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Md. Drops Bike Path From Intercounty Connector

By Steven Ginsberg
Washington Post Staff Writer
Thursday, December 16, 2004; Page B02

Maryland transportation officials said yesterday that they have dropped plans to include a bike trail as part of a proposed east-west highway in the Washington suburbs because of the project's escalating cost and the environmental impact of the trail.

The estimated cost of the 18-mile toll highway, which would link Interstate 270 in Montgomery County with Interstate 95 in Prince George's, was raised last month to as much as $2.1 billion -- $400 million more than previous estimates.

State officials said dropping the bike path would save about $100 million on the intercounty connector. The savings were factored into the most recent cost estimate.

"For two reasons, we decided to remove the . . . path," said Douglas Simmons, deputy administrator for the State Highway Administration. "One was for cost and two was for reducing the footprint on the environment."

Simmons said the state would retain some of the right of way for the path -- which would have paralleled the highway in some sections and taken a different route in others -- so a trail could be built later. But he said that the most environmentally sensitive sections would be excluded and that any trail would not be contiguous across the counties.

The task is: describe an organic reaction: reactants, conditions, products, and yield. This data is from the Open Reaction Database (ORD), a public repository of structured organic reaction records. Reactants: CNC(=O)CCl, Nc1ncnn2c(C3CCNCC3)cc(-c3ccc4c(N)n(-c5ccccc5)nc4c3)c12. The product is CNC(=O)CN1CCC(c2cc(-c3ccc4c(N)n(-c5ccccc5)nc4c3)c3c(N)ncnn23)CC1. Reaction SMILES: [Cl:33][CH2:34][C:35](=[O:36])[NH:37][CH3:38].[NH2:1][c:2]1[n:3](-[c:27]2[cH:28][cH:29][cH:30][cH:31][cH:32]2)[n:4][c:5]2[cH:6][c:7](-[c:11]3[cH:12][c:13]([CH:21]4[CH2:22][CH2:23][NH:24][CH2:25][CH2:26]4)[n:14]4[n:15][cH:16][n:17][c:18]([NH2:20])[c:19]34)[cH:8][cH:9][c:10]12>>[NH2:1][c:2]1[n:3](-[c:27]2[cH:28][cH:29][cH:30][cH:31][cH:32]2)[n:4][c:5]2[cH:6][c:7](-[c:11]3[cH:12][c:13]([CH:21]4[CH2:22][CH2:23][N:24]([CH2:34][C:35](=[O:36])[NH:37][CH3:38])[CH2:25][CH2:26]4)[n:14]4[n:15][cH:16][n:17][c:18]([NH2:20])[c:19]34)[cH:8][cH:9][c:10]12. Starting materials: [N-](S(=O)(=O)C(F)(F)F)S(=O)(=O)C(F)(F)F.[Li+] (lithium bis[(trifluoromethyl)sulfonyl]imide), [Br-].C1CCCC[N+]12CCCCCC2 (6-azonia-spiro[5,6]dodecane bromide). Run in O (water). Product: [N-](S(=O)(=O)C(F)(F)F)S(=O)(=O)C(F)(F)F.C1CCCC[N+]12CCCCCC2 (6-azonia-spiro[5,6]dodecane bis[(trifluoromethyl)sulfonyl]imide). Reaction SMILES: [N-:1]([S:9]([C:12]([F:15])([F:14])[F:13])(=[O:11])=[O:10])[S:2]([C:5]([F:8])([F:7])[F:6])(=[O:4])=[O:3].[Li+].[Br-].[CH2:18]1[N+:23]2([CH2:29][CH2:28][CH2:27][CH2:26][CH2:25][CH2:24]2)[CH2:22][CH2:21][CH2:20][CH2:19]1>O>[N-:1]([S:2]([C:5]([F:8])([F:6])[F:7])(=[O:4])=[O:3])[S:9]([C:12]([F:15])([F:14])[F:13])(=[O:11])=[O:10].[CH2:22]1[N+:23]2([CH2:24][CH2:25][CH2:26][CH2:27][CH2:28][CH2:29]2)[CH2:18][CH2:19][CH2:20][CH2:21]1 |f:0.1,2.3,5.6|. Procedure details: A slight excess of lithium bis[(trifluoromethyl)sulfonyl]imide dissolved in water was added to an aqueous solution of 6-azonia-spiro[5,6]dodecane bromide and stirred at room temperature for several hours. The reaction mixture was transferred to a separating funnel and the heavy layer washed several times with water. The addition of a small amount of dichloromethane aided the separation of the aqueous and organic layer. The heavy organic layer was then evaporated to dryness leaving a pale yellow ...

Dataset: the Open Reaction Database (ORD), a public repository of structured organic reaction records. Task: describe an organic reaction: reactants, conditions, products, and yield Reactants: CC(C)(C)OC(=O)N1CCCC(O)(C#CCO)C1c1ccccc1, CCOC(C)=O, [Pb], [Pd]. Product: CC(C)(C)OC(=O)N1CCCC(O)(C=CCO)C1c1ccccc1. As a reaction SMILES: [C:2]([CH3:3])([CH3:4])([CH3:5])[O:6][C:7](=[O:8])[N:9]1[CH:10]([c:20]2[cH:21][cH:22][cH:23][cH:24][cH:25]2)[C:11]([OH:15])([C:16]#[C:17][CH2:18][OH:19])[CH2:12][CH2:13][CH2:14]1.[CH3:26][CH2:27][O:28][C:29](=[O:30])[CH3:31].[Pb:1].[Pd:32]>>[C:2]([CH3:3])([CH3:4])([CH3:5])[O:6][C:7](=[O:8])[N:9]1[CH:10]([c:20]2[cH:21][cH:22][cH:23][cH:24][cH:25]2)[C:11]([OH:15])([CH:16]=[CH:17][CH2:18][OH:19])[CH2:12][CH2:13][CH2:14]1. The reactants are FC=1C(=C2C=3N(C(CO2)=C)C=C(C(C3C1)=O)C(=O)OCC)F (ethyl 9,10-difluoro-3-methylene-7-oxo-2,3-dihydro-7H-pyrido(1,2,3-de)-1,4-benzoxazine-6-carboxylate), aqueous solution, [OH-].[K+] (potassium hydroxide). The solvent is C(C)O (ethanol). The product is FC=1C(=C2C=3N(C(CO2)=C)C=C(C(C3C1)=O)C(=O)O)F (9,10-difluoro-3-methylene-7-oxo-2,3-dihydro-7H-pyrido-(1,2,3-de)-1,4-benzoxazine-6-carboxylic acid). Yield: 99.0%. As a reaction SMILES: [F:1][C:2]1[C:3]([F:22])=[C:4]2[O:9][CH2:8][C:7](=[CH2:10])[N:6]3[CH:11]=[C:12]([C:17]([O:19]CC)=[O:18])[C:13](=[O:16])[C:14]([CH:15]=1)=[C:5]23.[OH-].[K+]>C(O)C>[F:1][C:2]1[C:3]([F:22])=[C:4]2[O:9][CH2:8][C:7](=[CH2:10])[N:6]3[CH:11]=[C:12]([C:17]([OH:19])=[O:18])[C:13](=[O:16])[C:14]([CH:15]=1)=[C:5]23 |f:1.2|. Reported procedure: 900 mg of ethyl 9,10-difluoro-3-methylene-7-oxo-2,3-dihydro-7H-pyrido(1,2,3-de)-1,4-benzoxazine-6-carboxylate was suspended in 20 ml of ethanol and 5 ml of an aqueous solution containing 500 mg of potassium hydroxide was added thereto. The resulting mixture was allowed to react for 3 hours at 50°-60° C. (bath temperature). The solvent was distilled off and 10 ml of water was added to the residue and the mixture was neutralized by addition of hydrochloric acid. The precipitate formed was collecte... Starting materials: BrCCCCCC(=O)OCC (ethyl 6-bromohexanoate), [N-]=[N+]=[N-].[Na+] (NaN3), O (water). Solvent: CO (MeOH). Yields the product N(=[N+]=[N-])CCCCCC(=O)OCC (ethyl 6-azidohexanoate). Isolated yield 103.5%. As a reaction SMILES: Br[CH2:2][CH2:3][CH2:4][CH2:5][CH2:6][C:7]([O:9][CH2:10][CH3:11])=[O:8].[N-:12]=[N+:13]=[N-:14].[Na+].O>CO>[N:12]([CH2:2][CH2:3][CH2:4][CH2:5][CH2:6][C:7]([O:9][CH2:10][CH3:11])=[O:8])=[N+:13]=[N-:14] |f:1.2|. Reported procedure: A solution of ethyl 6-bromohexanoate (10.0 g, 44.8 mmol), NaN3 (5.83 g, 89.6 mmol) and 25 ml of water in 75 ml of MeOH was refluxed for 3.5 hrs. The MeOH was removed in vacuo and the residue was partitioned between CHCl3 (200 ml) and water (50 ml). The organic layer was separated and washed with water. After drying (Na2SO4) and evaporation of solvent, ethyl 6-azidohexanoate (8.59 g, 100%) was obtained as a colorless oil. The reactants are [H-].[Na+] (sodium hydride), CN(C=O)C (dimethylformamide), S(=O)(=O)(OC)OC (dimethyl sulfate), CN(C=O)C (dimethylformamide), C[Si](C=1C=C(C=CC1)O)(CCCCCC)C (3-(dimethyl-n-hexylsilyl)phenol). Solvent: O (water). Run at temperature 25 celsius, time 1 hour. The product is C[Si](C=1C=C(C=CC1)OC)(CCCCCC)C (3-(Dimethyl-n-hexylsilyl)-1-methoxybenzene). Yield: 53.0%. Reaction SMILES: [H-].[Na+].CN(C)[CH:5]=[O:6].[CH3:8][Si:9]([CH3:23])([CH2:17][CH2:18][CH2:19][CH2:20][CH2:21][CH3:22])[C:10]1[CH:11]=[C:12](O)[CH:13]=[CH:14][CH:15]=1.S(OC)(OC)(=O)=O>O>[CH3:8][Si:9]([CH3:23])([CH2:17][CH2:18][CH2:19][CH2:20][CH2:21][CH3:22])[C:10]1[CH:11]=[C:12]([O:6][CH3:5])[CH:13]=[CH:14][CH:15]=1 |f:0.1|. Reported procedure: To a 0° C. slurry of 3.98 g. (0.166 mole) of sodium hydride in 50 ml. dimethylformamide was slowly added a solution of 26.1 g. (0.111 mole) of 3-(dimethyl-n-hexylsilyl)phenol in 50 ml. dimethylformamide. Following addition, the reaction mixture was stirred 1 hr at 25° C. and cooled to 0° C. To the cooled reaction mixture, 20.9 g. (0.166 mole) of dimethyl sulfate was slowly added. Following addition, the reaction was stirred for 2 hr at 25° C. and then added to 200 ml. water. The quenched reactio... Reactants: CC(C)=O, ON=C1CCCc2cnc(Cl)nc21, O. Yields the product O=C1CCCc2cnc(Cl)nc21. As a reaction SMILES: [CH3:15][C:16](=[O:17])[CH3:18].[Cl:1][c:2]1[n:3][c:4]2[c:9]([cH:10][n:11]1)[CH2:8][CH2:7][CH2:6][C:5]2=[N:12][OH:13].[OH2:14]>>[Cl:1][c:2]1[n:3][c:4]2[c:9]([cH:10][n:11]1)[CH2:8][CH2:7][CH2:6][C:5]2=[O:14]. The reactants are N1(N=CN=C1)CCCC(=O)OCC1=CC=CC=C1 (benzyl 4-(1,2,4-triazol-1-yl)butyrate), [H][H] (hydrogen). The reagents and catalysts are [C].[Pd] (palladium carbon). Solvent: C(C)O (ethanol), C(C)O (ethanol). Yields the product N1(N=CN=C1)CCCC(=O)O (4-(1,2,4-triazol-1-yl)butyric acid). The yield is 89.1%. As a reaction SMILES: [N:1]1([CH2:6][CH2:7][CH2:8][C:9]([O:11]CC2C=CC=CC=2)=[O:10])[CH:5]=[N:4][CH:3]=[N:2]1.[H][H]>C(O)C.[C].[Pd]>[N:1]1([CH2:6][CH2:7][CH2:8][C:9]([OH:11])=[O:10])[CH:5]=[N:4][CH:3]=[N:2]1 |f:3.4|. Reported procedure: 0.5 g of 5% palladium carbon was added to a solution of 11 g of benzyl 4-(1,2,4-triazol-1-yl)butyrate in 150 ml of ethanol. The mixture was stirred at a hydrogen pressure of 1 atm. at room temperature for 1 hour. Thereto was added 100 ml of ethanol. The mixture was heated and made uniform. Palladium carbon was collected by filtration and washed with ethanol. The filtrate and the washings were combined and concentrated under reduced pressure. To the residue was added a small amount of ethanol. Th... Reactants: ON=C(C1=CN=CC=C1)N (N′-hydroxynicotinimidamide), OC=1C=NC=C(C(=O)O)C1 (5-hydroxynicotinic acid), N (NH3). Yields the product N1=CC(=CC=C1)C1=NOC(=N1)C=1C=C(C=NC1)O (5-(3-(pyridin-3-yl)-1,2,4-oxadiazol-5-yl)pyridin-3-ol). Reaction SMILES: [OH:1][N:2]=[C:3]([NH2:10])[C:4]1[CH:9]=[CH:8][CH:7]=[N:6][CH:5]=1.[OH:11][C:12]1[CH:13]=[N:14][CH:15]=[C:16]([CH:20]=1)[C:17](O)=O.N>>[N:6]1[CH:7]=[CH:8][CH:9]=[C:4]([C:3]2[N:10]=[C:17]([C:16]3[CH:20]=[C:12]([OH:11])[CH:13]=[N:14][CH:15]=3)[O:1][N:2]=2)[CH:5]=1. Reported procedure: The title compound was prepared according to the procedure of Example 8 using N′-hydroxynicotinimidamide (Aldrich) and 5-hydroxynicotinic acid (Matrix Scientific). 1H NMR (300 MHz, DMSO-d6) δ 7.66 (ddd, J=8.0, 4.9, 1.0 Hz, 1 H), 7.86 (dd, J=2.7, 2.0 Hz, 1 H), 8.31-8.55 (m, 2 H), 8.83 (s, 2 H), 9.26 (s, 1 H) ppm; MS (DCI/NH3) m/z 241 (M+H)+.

Opponents of the project bemoaned the decision, saying the bike trail was the sole silver lining for a road that they believe will create more sprawl in the suburbs north of the Capital Beltway.

"The only excitement at all about this project was funding for bikes, and it was pitched as a full bike trail," Brian Henry of the Audubon Naturalist Society said. "This is one more example the state has promised about this highway that hasn't come true."

Even some supporters of the highway project said they were baffled by the decision.

"It does kind of confuse me as to why we would want to do that," Montgomery County Council member Michael Knapp (D-Upcounty) said. "I get a little concerned at times that we're trying to push things through and get the main road done and that we're not looking at the broader impacts."

Knapp rejected the notion that a bike trail would be built later. "We get one bite at this apple," he said.

Montgomery County Council member Nancy Floreen (D-At Large) said she would continue pushing for a bike path, "but not to the detriment of getting the road built."

© 2004 The Washington Post Company